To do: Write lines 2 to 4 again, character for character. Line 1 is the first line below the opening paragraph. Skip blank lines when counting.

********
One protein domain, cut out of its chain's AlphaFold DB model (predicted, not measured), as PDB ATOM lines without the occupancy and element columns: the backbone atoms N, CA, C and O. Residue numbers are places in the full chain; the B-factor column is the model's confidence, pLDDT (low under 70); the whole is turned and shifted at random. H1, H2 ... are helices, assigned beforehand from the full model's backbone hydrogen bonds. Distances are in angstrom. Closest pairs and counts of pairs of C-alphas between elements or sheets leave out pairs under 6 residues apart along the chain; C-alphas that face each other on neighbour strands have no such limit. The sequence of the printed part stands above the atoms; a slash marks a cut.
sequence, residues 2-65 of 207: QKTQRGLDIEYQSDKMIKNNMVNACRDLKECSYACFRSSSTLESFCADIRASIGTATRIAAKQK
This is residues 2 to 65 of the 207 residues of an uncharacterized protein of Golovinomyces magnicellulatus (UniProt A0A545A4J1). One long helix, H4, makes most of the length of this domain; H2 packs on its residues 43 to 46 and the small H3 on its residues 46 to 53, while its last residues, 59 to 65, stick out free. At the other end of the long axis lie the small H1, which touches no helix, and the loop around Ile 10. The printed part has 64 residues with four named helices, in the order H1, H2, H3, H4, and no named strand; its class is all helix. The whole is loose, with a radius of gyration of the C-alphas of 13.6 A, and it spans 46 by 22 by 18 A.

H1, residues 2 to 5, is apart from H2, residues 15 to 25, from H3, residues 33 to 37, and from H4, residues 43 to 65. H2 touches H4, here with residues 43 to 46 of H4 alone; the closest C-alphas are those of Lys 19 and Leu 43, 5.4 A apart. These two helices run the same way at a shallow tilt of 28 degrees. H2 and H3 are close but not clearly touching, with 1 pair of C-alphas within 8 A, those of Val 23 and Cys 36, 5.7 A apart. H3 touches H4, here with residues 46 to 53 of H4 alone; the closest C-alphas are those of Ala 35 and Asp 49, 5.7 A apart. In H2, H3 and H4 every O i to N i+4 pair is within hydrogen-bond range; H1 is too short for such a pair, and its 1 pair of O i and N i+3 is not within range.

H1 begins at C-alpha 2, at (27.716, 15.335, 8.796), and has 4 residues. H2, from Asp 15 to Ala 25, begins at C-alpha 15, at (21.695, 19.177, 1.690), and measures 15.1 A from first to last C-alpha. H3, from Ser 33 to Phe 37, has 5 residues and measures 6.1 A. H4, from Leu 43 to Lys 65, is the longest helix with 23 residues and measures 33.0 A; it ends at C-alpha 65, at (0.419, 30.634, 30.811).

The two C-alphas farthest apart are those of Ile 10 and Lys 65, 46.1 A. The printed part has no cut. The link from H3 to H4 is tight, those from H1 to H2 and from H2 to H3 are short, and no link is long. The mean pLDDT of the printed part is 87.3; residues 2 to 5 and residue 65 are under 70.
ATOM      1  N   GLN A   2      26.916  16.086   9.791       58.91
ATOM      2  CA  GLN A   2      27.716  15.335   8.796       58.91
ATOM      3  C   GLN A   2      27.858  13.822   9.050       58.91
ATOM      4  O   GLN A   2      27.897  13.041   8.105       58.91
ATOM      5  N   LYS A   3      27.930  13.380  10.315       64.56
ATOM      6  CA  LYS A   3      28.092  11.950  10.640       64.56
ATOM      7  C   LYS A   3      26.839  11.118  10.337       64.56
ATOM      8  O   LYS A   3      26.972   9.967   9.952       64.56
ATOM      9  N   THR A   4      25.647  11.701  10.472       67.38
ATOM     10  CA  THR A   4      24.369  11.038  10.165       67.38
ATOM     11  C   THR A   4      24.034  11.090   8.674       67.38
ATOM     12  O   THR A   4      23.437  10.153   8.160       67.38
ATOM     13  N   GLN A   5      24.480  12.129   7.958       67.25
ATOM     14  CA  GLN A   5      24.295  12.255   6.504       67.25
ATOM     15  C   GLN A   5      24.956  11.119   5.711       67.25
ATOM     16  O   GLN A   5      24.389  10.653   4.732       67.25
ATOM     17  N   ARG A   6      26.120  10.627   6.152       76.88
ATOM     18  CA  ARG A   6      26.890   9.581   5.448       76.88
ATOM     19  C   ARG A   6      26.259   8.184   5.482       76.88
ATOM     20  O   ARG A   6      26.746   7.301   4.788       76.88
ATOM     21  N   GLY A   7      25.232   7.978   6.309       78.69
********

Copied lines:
This is residues 2 to 65 of the 207 residues of an uncharacterized protein of Golovinomyces magnicellulatus (UniProt A0A545A4J1). One long helix, H4, makes most of the length of this domain; H2 packs on its residues 43 to 46 and the small H3 on its residues 46 to 53, while its last residues, 59 to 65, stick out free. At the other end of the long axis lie the small H1, which touches no helix, and the loop around Ile 10. The printed part has 64 residues with four named helices, in the order H1, H2, H3, H4, and no named strand; its class is all helix. The whole is loose, with a radius of gyration of the C-alphas of 13.6 A, and it spans 46 by 22 by 18 A.

H1, residues 2 to 5, is apart from H2, residues 15 to 25, from H3, residues 33 to 37, and from H4, residues 43 to 65. H2 touches H4, here with residues 43 to 46 of H4 alone; the closest C-alphas are those of Lys 19 and Leu 43, 5.4 A apart. These two helices run the same way at a shallow tilt of 28 degrees. H2 and H3 are close but not clearly touching, with 1 pair of C-alphas within 8 A, those of Val 23 and Cys 36, 5.7 A apart. H3 touches H4, here with residues 46 to 53 of H4 alone; the closest C-alphas are those of Ala 35 and Asp 49, 5.7 A apart. In H2, H3 and H4 every O i to N i+4 pair is within hydrogen-bond range; H1 is too short for such a pair, and its 1 pair of O i and N i+3 is not within range.

H1 begins at C-alpha 2, at (27.716, 15.335, 8.796), and has 4 residues. H2, from Asp 15 to Ala 25, begins at C-alpha 15, at (21.695, 19.177, 1.690), and measures 15.1 A from first to last C-alpha. H3, from Ser 33 to Phe 37, has 5 residues and measures 6.1 A. H4, from Leu 43 to Lys 65, is the longest helix with 23 residues and measures 33.0 A; it ends at C-alpha 65, at (0.419, 30.634, 30.811).